Quality assessment: a system of actions which guarantees that the quality control will be efficient and includes assessment of products and production, that is, of the measuring system. That is a mechanism used to establish whether the quality system works within the set boundaries of tolerance defined on the basis of the end user’s judgement. (Tempus, 2001)



In the US, the development of the Assessment Movement resulted in a slightly different use of the term assessment, viz. assessment of improvement processes:

Assessment is an ongoing process aimed at understanding and improving student learning. It involves making our expectations explicit and public; setting appropriate criteria and high standards for learning quality; systematically gathering, analyzing, and interpreting evidence to determine how well performance matches those expectations and standards; and using the resulting information to document, explain, and improve performance. When it is embedded effectively within larger institutional systems, assessment can help us focus our collective attention, examine our assumptions, and create a shared academic culture dedicated to assuring and improving the quality of higher education (Thomas A. Angelo, AAHE Bulletin, November 1995, p.7).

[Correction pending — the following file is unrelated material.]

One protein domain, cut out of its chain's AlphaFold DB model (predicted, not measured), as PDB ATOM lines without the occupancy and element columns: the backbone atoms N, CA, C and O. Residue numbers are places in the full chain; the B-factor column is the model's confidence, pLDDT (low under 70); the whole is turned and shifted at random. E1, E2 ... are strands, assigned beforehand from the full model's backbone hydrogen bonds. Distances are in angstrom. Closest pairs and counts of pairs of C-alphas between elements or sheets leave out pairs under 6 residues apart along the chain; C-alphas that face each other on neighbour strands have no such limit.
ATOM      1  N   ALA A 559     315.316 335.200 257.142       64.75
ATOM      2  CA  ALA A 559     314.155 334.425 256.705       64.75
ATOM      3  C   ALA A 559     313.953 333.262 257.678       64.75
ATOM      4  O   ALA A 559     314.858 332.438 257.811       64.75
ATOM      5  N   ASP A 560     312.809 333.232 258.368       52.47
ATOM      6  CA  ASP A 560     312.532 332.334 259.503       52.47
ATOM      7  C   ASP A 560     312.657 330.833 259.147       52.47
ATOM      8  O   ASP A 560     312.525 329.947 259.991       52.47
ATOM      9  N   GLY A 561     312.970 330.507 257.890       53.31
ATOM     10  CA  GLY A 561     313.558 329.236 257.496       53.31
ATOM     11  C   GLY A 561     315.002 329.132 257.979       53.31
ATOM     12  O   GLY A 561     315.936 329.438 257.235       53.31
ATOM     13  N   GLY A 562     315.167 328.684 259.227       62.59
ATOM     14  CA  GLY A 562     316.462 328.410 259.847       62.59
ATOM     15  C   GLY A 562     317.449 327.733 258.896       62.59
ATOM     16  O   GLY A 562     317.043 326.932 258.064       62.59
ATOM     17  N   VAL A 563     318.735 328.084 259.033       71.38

associated issues

Assessment and accreditation

Both the INQAAHE and UNESCO definitions state that while assessment does not lead to accreditation, accreditation decisions must be based on accreditation evidence.

Assessment does not necessarily lead to a formal accreditation decision. However, formal accreditation needs to be based on assessment. (INQAAHE, 2001, p. 2)

Assessment is necessary in order to validate a formal accreditation decision, but it does not necessarily lead to an accreditation outcome. (Vlãsceanu et al., 2007, p. 30)


Not everyone agrees that accreditation requires judgement on the level of quality as is implied by assessment, other than perhaps a basic threshold judgment. The concern is that some accreditation processes do not actually measure/assess quality (even at a threshold level) but establish that requirements have been complied with, which is taken as a proxy for a quality judgement.


Assessment: accountability and improvement

Assessment is primarily an accountability process. However, it can also be used to encourage improvement. In the UK, the QAA (2004) asserts that the purposes of quality assessment are:

·      to ensure that the public funding provided is supporting education of an acceptable quality,

·      to provide public information on that education through the publication of reports,

·      and to provide information and insights to encourage improvements in education.


In the United States, it has been claimed that:

No state has yet developed an adequate approach to assessing student learning. And yet surely this is the most important category of all (Bennett, 2001).


The key to assessing quality, it is argued, is the value added by an institution or programme.

Virtually everyone who has thought carefully about the question of assessing quality in higher education agrees that "value added" is the only valid approach (Bennett, 2001).


Assessment measures

Harvey (2002, p. 14–15), noted: